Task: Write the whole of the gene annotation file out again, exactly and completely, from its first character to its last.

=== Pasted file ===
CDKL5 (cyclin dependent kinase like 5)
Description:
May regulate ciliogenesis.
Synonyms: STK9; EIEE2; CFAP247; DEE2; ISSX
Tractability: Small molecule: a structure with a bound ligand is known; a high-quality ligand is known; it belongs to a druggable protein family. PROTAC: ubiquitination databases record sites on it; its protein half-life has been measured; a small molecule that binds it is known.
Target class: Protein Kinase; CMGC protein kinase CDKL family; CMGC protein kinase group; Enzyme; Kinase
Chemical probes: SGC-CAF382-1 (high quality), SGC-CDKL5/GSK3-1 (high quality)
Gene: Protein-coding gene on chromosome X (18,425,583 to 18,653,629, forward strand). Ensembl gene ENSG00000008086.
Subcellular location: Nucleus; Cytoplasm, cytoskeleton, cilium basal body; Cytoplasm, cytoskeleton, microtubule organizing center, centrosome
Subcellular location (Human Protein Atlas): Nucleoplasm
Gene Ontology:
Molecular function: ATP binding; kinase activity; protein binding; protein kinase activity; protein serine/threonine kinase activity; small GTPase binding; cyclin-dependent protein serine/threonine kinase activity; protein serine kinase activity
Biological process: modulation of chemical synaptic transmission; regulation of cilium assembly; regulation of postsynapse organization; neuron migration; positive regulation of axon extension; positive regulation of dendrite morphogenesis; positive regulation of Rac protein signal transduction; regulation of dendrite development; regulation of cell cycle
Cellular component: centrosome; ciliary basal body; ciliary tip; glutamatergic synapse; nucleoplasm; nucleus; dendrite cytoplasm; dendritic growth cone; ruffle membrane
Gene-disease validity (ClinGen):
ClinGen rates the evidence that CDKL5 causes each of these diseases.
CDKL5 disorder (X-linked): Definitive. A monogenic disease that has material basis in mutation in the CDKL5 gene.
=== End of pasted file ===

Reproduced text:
CDKL5 (cyclin dependent kinase like 5)
Description:
May regulate ciliogenesis.
Synonyms: STK9; EIEE2; CFAP247; DEE2; ISSX
Tractability: Small molecule: a structure with a bound ligand is known; a high-quality ligand is known; it belongs to a druggable protein family. PROTAC: ubiquitination databases record sites on it; its protein half-life has been measured; a small molecule that binds it is known.
Target class: Protein Kinase; CMGC protein kinase CDKL family; CMGC protein kinase group; Enzyme; Kinase
Chemical probes: SGC-CAF382-1 (high quality), SGC-CDKL5/GSK3-1 (high quality)
Gene: Protein-coding gene on chromosome X (18,425,583 to 18,653,629, forward strand). Ensembl gene ENSG00000008086.
Subcellular location: Nucleus; Cytoplasm, cytoskeleton, cilium basal body; Cytoplasm, cytoskeleton, microtubule organizing center, centrosome
Subcellular location (Human Protein Atlas): Nucleoplasm
Gene Ontology:
Molecular function: ATP binding; kinase activity; protein binding; protein kinase activity; protein serine/threonine kinase activity; small GTPase binding; cyclin-dependent protein serine/threonine kinase activity; protein serine kinase activity
Biological process: modulation of chemical synaptic transmission; regulation of cilium assembly; regulation of postsynapse organization; neuron migration; positive regulation of axon extension; positive regulation of dendrite morphogenesis; positive regulation of Rac protein signal transduction; regulation of dendrite development; regulation of cell cycle
Cellular component: centrosome; ciliary basal body; ciliary tip; glutamatergic synapse; nucleoplasm; nucleus; dendrite cytoplasm; dendritic growth cone; ruffle membrane
Gene-disease validity (ClinGen):
ClinGen rates the evidence that CDKL5 causes each of these diseases.
CDKL5 disorder (X-linked): Definitive. A monogenic disease that has material basis in mutation in the CDKL5 gene.